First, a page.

Chiran Peace Museum for Kamikaze Pilots, Minamikyushu, Kagoshima Prefecture

Originally built in 1974, the Chiran Peace Museum for Kamikaze Pilots commemorates the lives of the kamikazes that left from Chiran airbase during World War II. Established as a flight training school for young air cadets in 1941, the Chiran airbase was only used as a launching site for kamikaze attacks towards the end of the war when it looked as though the US forces would win the Battle of Okinawa. One of many kamikaze bases throughout Japan and Japanese-occupied Taiwan, Chiran was home to over a thousand pilots who were nationally proclaimed as ‘thunder gods’ and promised divinity in their afterlife by senior command. Although the exact number of Japanese airmen killed in kamikaze attacks is unknown, it is thought at least 1,036 army kamikazes were killed in the Battle of Okinawa - a third of them classified as young boy pilots.

Entering the Museum for Kamikaze Pilots, visitors are met with the individual photographs of all 1,036 men who died in the army’s suicide missions. Lining the walls of the exhibition space, the photographs are paired with personal items donated by the pilots' families – military uniforms, notebooks, diaries, goggles, hachimaki headbands and flags inscribed with motivational messages from families and friends. Additional photographs and personal letters to loved ones uncover the mixed emotions many pilots experienced before commencing their final mission. Whilst most of the interpretative panels are in Japanese, a number of personal letters and diaries have been translated into English and can be accessed via electronic touch screens.

As well as personal artifacts, the museum displays four original planes used in suicide missions, including a Mitsubishi Zero fighter that was recovered from the ocean in 1980. Outside the museum, a replica barracks offers visitors an insight into the living arrangements the pilots experienced, whilst a number of statues and shrines throughout the grounds provide a space to commemorate the pilots and offer prayers. 1,036 stone lanterns are scattered throughout the park to honour each of the fallen pilots.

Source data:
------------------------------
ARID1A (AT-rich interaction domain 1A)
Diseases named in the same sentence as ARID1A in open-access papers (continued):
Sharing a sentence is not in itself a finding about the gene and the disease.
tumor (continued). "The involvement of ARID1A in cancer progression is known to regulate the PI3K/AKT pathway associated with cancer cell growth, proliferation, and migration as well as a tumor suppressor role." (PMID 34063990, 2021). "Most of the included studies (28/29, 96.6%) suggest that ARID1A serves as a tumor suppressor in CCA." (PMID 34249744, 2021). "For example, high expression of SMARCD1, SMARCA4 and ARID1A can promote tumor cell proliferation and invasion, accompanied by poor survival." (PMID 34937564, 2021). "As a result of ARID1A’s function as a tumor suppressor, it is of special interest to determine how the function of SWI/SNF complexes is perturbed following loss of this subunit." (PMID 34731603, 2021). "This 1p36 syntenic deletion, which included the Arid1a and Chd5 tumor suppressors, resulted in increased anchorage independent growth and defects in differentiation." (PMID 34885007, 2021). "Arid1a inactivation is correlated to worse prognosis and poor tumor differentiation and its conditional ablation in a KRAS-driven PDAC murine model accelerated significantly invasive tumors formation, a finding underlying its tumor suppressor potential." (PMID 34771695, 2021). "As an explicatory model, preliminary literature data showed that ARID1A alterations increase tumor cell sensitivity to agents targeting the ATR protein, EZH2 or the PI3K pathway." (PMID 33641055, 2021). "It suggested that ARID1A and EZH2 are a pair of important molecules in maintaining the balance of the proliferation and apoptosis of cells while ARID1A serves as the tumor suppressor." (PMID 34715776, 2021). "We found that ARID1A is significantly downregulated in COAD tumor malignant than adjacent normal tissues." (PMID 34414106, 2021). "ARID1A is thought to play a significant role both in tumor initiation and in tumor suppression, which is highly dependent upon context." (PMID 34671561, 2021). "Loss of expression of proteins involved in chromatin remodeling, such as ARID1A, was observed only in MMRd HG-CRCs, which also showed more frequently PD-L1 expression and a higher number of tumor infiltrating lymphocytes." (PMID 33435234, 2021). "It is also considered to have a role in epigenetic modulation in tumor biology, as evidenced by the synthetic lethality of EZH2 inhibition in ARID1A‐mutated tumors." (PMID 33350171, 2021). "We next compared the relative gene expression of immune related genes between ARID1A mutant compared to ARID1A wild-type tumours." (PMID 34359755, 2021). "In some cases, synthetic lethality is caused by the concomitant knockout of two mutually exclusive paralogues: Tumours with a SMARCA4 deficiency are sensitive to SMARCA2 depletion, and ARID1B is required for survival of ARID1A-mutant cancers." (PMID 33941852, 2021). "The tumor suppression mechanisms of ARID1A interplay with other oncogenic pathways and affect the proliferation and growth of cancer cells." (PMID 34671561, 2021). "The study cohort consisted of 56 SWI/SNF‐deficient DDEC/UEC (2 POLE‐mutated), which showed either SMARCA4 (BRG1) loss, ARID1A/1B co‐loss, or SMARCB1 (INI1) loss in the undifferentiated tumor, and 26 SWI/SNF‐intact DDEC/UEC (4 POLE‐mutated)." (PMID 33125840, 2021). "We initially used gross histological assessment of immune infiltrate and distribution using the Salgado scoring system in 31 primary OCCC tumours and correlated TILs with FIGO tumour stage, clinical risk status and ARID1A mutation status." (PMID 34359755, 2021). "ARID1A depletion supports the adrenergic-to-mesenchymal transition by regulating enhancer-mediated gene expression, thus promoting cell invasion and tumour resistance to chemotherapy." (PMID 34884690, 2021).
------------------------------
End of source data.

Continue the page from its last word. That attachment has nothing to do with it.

With thousands of domestic tourists and school children visiting the museum every year, there is some debate about the mission of the museum and the way it memorialises the kamikaze pilots. While the museum states the purpose of the space is “to commemorate the pilots and expose the tragic loss of their lives so that we may understand the need for everlasting peace and ensure such incidents are never repeated”, others believe that the museum glorifies the men and encourages more vocal right wing nationalistic ideas. As one journalist writes, the museum is more about inspiring sorrow for lost youth than critically analysing the past.

Similar debates have arisen in response to the nomination of the farewell notes of the Kamikaze to the Memory of the World Program. Countries such as China and South Korea were directly opposed to the nomination, stating the 333 items being put forward romanticise the role of the kamikazes in World War II and ignore the devastation they incurred. Alternatively, Japan saw the nomination as a way to preserve the story of the kamikazes and promote the need to eliminate war. The nomination was rejected in 2014.